Trayvon Martin gunman George Zimmerman sues NBC
The man facing a murder charge over the killing of Florida teenager Trayvon Martin is launching legal action against a US TV network.
Lawyers for George Zimmerman are seeking punitive damages from NBC over edits of a police call he made on the night Trayvon Martin was killed.
They allege heavily edited extracts of the call made Mr Zimmerman appear racist in the eyes of the public.
NBC fired two staff over the edits, but said it would contest the lawsuit.
In a statement, NBC strongly denied the accusation: "We strongly disagree with accusations made in the complaint," the network said.
"There was no intent to portray Mr Zimmerman unfairly. We intend to vigorously defend our position in court."
Reporters Lilia Rodriguez Luciano and Jeffrey Burnside - named alongside NBC in the complaint - were fired after details of the edited audio recordings first emerged.
NBC also apologised to its viewers over the incident and said editorial controls had failed.
In the lawsuit, Mr Zimmerman's lawyers contend that the network maliciously edited a call he made to police in Sanford, Florida, to alert them to what he saw as suspicious behaviour by a man near his home.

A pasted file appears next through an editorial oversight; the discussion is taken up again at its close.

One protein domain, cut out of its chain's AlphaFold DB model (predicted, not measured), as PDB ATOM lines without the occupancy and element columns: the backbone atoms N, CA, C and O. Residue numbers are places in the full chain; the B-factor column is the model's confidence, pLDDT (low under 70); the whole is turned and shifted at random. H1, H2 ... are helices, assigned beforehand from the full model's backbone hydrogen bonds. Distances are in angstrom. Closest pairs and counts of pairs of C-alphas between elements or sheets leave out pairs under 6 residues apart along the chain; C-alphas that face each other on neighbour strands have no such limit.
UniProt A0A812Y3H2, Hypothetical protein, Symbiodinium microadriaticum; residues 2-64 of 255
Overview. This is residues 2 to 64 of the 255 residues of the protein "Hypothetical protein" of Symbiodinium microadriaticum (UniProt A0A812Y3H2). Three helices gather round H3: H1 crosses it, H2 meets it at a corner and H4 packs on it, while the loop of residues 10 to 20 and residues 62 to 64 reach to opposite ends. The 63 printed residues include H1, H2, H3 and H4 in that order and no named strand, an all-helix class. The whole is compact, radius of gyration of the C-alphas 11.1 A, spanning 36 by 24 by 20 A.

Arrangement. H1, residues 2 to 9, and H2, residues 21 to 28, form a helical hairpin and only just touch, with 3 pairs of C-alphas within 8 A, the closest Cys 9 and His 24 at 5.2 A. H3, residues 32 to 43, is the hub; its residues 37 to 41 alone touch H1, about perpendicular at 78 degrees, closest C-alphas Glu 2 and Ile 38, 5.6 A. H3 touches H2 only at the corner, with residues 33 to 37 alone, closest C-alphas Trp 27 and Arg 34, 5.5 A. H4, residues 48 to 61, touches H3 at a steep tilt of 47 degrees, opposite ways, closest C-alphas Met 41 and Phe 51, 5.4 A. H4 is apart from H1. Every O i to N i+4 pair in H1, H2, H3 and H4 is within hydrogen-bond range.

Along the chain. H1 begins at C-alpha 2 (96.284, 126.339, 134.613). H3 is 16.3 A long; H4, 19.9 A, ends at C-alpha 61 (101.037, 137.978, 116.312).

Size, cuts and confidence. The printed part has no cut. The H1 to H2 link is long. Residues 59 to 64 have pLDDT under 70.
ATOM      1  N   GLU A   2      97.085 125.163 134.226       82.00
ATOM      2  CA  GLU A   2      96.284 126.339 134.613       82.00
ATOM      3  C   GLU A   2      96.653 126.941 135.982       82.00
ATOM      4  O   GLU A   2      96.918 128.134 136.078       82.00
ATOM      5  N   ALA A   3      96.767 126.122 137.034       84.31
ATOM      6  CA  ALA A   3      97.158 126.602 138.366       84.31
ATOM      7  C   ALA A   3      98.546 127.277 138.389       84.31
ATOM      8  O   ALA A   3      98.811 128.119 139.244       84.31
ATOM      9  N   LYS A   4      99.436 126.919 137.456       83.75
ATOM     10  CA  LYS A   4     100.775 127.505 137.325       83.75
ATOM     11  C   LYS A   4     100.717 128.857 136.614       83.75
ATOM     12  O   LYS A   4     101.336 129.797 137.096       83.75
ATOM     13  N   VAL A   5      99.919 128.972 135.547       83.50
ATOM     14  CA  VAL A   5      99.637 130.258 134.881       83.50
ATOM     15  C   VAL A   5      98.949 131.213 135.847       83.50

On his website, Mr Zimmerman said the narrative that he was a violent racist spread quickly and easily in the weeks after the shooting on 26 February, and have since seriously affected his life.
It was aided and abetted, he said, by NBC's "lies and falsifications".
"This lawsuit is a product of NBC's intentional distortions of facts," he wrote.
"I do not know, because of my situation, how I will be able to provide for my wife and myself in the future, so I expect NBC to be held responsible."
The two edits detailed in the complaint saw portions of a lengthy call compressed and spliced together.
The result was that a short audio clip broadcast featuring Mr Zimmerman talking to police prominently included an apparently unprompted description of Trayvon Martin's race.
"This is a real suspicious guy. Ah, this guy looks like he is up to no good or he is on drugs or something. He looks black," Mr Zimmerman said in the broadcast clip.
However, the actual conversation was longer and more nuanced, the lawsuit says.
According to the unedited conversation, Mr Zimmerman was asked directly by the dispatcher whether the man in question was "white, black or Hispanic".
He then replied "He looks black" as included in the broadcast clip.
Mr Zimmerman's lawyers allege that that edit - as well as another also broadcast on NBC - deliberately "set about to create the myth that George Zimmerman was a racist and predatory villain".
"NBC saw the death of Trayvon Martin not as a tragedy but as an opportunity to increase ratings," the defamation lawsuit says.
"NBC created this false and defamatory misimpression using the oldest form of yellow journalism: manipulating Zimmerman's owns words, splicing together disparate parts of the (police) recording to create the illusion of statements that Zimmerman never actually made."
Mr Zimmerman, now 29, has always denied intending to kill Trayvon Martin, 17. He insists he acted in self-defence, and his legal team is seeking to contest a charge of second-degree murder at a trial in June 2013.